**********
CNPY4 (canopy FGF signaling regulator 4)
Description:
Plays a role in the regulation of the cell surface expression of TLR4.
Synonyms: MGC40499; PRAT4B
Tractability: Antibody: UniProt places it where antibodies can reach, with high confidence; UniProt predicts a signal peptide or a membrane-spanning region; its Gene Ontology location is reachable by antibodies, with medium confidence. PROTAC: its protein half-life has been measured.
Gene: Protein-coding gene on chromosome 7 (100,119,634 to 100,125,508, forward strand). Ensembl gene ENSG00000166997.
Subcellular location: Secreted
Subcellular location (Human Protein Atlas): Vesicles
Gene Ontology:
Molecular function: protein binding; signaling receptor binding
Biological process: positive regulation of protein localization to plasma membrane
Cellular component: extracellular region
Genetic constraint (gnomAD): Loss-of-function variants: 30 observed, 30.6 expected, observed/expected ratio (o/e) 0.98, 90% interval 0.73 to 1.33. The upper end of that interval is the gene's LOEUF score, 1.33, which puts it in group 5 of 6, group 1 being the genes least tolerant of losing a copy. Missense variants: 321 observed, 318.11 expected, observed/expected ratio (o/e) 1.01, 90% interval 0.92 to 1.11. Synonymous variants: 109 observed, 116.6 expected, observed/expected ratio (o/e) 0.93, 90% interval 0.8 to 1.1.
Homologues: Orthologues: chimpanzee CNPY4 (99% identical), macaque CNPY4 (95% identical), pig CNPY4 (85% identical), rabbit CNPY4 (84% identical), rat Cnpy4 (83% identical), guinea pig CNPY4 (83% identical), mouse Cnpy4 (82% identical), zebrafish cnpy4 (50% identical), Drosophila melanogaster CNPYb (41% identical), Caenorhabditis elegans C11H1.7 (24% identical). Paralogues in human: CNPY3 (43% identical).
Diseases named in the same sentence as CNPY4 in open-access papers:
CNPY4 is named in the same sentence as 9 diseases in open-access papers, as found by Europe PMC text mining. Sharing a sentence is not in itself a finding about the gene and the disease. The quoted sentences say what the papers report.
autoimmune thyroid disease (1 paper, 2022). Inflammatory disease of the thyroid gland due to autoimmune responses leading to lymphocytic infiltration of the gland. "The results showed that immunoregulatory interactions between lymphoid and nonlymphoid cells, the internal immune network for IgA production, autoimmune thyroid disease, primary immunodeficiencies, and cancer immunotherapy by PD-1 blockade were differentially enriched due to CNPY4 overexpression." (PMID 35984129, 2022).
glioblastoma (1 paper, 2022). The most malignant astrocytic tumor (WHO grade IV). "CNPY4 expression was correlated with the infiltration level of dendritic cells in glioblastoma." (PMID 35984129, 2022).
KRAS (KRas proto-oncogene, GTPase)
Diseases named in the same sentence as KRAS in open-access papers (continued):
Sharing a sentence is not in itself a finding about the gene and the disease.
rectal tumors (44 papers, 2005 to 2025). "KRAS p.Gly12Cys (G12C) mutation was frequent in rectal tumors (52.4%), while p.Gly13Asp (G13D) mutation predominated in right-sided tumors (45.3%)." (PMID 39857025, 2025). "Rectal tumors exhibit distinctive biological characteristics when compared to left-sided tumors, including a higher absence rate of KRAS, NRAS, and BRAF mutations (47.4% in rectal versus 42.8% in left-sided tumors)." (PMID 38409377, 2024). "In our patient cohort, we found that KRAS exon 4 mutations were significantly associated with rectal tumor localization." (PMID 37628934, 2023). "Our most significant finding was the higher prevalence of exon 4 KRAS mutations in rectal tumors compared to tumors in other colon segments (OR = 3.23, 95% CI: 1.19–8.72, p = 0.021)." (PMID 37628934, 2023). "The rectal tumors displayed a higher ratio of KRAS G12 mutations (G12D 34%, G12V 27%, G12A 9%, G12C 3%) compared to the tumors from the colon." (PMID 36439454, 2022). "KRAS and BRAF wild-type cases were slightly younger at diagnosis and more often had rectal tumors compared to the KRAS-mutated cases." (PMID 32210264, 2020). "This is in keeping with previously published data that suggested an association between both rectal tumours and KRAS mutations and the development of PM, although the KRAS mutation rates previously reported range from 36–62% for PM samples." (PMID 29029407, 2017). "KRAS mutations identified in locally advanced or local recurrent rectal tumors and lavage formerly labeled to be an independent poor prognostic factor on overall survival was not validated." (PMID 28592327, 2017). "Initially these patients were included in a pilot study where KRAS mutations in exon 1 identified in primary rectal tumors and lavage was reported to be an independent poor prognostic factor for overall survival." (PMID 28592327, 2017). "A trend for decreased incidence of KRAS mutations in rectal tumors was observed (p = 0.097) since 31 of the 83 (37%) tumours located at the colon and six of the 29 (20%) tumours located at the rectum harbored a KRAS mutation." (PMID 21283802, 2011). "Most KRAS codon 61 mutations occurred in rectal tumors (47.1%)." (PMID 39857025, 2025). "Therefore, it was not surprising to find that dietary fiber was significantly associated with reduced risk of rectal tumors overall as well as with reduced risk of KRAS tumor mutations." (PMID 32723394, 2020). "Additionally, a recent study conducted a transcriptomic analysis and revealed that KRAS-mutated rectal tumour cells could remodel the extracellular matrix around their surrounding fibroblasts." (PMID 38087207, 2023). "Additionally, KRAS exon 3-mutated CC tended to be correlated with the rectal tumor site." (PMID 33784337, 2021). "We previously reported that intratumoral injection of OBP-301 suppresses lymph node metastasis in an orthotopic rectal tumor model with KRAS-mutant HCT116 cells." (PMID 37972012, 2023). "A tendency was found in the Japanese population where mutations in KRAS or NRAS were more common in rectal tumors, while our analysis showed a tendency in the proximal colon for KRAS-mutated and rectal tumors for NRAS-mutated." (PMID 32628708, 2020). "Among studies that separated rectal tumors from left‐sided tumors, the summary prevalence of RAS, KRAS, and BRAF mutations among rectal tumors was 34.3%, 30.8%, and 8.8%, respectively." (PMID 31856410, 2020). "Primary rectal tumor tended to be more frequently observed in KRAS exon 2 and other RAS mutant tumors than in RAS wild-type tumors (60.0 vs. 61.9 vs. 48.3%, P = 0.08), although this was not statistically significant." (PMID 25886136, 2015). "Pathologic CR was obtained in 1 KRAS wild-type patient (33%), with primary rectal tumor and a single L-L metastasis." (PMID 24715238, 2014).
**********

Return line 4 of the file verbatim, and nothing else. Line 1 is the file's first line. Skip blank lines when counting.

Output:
Synonyms: MGC40499; PRAT4B